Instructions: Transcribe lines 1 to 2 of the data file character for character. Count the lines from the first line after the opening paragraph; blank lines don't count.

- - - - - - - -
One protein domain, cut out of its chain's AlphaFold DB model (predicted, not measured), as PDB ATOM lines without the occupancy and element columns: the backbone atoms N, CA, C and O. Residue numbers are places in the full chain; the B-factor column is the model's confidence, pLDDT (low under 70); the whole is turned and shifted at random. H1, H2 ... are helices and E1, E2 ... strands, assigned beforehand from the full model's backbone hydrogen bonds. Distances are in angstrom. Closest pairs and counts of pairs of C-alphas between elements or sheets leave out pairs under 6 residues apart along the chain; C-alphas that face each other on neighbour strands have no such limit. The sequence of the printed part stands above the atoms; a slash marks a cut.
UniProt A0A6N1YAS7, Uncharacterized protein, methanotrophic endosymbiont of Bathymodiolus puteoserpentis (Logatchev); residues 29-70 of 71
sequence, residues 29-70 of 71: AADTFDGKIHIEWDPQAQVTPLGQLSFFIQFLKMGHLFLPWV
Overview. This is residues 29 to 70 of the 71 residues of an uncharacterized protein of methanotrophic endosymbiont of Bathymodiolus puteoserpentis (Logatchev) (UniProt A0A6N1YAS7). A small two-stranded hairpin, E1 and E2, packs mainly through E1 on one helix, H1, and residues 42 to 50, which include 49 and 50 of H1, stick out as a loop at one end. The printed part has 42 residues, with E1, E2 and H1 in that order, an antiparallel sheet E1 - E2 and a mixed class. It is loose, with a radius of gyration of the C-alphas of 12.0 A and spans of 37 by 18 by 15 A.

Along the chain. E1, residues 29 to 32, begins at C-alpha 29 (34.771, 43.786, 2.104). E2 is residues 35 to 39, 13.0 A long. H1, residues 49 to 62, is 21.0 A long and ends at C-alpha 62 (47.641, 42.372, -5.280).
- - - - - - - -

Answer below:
UniProt A0A6N1YAS7, Uncharacterized protein, methanotrophic endosymbiont of Bathymodiolus puteoserpentis (Logatchev); residues 29-70 of 71
sequence, residues 29-70 of 71: AADTFDGKIHIEWDPQAQVTPLGQLSFFIQFLKMGHLFLPWV